As it happens, she emerged from her domestic cocoon this summer with aplomb - The Incredible Hulk, her debut contribution to the superhero genre, opposite Edward Norton, was a sassy comeback; and The Strangers is a veritably creepy, sleep-with-the-lights-on-afterwards horror that was a surprise hit at the US box office (costing $9 million to make, it grossed $21 million in its first weekend). When the producers texted Liv with the opening-weekend returns, she says she jumped up and down on her bed. 'I was so proud that I cried. It was the first time in my life I really went out to get a part,' she says. After playing an extremely contained Elf princess in three Lord of the Rings films on the trot, the sheer let-it-rip physicality of The Strangers came as a gigantic release. 'It just felt so good to run and scream and cry and be sweaty... amazingly liberating.' Plus, she lost 10 pounds in two weeks' shooting. 'I was so thin I was in heaven,' she says, laughing. 'My jeans were falling off!'
For a girl born into the most bohemian of rock families, Liv says she never felt the pressure to be wild. 'Probably the contrary. I was always such a little grown-up,' she says, smiling. 'I felt pressure to be together and responsible.' The story of her childhood is an oft-told tale: her mother Bebe Buell raised Liv to believe her father was Buell's lover, musician Todd Rundgren, and it wasn't until Liv was introduced to Aerosmith rocker Steven Tyler at a concert when she was nine that she learned he was in fact her true father. Being blessed with a preternaturally mature sense of family, Liv took it upon herself to embrace her biological father and all the consequences that entailed. 'I have always felt like I have a little compass inside of me that was guiding me in some way,' she says. And besides, after Buell left Rundgren, when Liv was just a baby, she moved their little family unit to Portland, Maine. Here Liv benefited from the stabilising influence of small-town life, plus the nurture of powerful matriarchal figures – not least her maternal grandmother Dorothea Johnson, an etiquette coach, who is due in New York very shortly to help Liv with the therapeutic post-break-up business of sorting out her wardrobes.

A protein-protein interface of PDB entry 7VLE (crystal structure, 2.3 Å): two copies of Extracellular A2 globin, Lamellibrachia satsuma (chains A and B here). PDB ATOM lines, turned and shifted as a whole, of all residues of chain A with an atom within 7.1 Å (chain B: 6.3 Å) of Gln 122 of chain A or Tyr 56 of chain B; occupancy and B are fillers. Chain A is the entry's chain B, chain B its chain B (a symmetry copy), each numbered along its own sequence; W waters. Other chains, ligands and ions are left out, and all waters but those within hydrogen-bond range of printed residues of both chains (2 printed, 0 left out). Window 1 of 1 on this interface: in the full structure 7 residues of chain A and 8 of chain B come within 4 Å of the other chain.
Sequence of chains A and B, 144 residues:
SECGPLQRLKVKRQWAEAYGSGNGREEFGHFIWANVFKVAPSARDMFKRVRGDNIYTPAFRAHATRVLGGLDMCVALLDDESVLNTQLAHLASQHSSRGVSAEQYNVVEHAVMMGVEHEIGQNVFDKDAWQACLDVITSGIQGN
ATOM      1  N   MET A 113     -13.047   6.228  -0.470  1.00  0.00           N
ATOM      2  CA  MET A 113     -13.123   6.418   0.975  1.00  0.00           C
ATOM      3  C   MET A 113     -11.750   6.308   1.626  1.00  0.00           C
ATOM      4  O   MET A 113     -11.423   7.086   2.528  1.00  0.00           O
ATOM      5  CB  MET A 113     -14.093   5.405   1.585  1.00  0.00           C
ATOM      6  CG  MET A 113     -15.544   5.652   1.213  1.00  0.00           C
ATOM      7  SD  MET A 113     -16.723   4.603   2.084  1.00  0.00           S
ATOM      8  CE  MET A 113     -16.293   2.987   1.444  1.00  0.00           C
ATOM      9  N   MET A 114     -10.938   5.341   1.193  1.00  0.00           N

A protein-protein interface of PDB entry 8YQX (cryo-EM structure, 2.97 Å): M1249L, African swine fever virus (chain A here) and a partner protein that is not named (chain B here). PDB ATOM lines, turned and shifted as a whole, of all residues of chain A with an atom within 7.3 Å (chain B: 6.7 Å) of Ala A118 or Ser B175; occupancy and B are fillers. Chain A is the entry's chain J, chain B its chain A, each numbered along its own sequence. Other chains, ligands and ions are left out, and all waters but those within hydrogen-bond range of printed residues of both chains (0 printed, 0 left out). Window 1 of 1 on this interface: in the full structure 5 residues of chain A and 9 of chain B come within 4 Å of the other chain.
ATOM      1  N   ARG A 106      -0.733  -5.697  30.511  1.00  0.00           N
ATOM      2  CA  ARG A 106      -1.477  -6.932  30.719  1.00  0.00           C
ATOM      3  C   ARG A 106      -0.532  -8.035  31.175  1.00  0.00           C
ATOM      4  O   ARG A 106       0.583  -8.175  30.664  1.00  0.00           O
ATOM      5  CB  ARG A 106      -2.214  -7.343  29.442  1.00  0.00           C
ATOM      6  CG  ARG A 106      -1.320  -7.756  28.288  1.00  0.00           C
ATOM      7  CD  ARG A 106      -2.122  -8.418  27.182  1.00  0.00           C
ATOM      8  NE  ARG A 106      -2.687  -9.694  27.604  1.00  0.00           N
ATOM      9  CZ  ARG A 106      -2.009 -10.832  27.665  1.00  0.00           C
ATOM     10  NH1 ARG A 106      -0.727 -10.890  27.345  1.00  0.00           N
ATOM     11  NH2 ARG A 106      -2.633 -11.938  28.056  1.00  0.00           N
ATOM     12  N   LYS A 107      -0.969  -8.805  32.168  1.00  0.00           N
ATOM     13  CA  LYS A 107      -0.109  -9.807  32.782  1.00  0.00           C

'I have been very lucky in my life,' Liv says. 'I had a really strange upbringing because I had such a variety of experience. I think it caused me to have a longing and desire for some kind of normalcy, which is the pendulum swing of my life.' Liv remains fiercely loyal to her mother, recently buying a house for her in New Jersey so she can be nearer to her grandson, and though Buell may not strike everyone as an obvious role model, Liv is warmly admiring of her mother's resilience. 'We had many struggles at times, but the one thing she always said to me was that there was a lesson to be learned in everything, and I really live by it. You may fall down and scrape your knees, but you brush them off, stand up and keep going.' She takes a deep breath. 'But for the first time in my life, it's so much harder for me to get up and brush my knees. I am feeling the pain and the loss of everything, and I am trying to just let myself feel it and not make everything OK. I think here is a moment where you have to mourn and you have to feel that pain.'